Ginnie told me to rent the metal detector again and search for the ring one more time before she bought me a new one. My 70th birthday was fast approaching (70!) and Ginnie was going to buy me a new wedding ring as a present. You may recall that Blossom, our Angus heifer calf, had sucked the wedding ring off my finger. I figured scanning her pen again was useless, that there was no way I was going to find that wedding ring.
Several veterinarians had told me that, considering a cow has four stomachs, there was no way a small wedding ring was going to pass through. I would have to wait until slaughter and have the butcher find it.
For two months, I had patiently and diligently, like a surgeon performing brain surgery, picked through Blossom’s cow pies with a trowel, hoping to uncover my wedding ring. I did this twice a day. Nada. I even prayed to St. Anthony, the patron saint of lost objects.
But I always do what Ginnie tells me. (Hardy har har.) I bit the bullet, rented the metal detector again, and gave it one more try. I wouldn’t pray this time. It would either be there or it wouldn’t.
Blossom was quite curious as to what I was doing. She came up behind me and nibbled at my shirt tail, wanting attention.
The metal detector beeped. I grew hopeful and started digging with the trowel. The detector indicated the object was six inches deep. There was no way a ring was going to be embedded that deep. But I had to check it out. Digging a hole six inches deep in a dried up, tramped down, cow pen with a trowel isn’t easy. Blossom tried to suck on my elbow. I was sweating bullets. My trowel stuck something. My heart skipped a beat. I dug harder. A small chunk of pop-can aluminum appeared.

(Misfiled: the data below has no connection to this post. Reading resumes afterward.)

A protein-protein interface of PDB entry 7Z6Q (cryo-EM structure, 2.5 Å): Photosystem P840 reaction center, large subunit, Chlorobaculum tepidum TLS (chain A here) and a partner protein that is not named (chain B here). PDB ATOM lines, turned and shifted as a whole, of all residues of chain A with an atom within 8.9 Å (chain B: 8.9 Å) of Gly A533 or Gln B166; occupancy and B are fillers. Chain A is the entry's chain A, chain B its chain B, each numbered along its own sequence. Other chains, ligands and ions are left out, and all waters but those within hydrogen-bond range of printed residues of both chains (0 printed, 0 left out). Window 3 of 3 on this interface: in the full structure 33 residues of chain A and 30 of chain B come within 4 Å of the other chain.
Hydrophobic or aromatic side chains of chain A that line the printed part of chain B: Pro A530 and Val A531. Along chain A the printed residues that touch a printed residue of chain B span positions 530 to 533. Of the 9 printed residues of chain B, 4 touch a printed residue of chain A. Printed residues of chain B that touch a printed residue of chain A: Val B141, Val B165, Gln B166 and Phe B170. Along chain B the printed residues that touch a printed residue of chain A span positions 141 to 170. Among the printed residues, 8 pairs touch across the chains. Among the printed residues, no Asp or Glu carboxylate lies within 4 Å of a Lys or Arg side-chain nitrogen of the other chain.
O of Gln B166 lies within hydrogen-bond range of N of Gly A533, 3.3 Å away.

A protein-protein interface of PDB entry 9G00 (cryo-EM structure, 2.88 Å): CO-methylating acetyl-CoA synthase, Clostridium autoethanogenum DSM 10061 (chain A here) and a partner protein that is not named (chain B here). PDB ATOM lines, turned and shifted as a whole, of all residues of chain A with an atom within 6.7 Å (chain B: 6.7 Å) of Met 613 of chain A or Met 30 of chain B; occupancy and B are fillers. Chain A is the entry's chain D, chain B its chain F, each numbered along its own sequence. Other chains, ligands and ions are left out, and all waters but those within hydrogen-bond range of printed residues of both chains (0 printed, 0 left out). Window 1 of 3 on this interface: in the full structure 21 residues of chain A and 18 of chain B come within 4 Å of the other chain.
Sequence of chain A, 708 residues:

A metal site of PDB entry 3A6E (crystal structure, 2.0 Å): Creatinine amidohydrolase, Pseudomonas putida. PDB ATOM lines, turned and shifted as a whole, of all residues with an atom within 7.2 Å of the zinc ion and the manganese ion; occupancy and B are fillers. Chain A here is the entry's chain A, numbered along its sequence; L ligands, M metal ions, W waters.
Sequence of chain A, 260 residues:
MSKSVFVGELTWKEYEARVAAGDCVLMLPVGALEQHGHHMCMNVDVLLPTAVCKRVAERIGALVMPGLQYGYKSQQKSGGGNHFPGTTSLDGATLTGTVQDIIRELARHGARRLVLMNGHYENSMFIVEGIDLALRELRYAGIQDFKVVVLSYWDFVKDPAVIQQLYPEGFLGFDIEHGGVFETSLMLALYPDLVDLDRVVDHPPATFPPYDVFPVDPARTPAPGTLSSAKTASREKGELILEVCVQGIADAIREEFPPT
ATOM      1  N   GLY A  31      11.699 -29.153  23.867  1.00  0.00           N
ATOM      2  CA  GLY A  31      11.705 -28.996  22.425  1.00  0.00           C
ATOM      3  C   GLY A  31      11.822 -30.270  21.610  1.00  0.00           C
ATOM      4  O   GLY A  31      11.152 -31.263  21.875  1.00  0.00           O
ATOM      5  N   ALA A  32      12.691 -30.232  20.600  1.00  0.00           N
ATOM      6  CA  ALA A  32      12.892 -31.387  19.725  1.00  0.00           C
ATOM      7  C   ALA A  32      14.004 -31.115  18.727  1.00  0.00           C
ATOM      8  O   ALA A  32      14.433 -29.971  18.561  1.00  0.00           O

I continued the search. This was ridiculous. What a waste of time! I could be mowing, picking tomatoes, updating my website, any one of a dozen jobs that needed to be done other than this. I might as well just call the jeweler and order another white gold wedding band and be done with it. Five-hundred dollars ain’t nothing to sneeze at, but it is what it is.
One veterinarian told me that I should have Blossom x-rayed to find out where the ring is, then have it surgically removed. Yeah, right. What would a surgery cost compared to the price of a ring? But there was the sentimental value to consider. After all, the ring is a symbol of Ginnie’s and my love. I considered holding the metal detector up to Blossom, but she wouldn’t hold still. She gave me a little nudge in the rear. I shooed her away.
The metal detector beeped again. Great. What is it this time? Another pop can, a screw? The detector indicated the object was two inches deep. That’s not quite so bad. I dug. Nothing. I put the detector over the hole and it beeped again. I continued to dig. Blossom mooed in my ear splattering slobber all over me. “Get out of here, Blossom!”
Tick. My trowel struck something. I pried up. Bingo! The ring flipped into view. I couldn’t believe it. There it was, dirty, like it had been through…what?…a cow? Yep! Dirt, crud and all, I put the ring on. My long lost friend had returned. My finger felt so much better. Our marriage was saved.
I took a picture of my hand with ring on and text it to Ginnie at work. She replied immediately. “Told ya! Now what am I going to get you for your birthday?”
Never, ever doubt your wife!
I checked our Scripture reading for the day. “God works wonders! We are blessed!”
Have a good story? Call or text Curt Swarm in Mt. Pleasant at 319-217-0526, email him at firstname.lastname@example.org or find him on Facebook. Curt’s stories are also read at 106.3 FM in Farmington.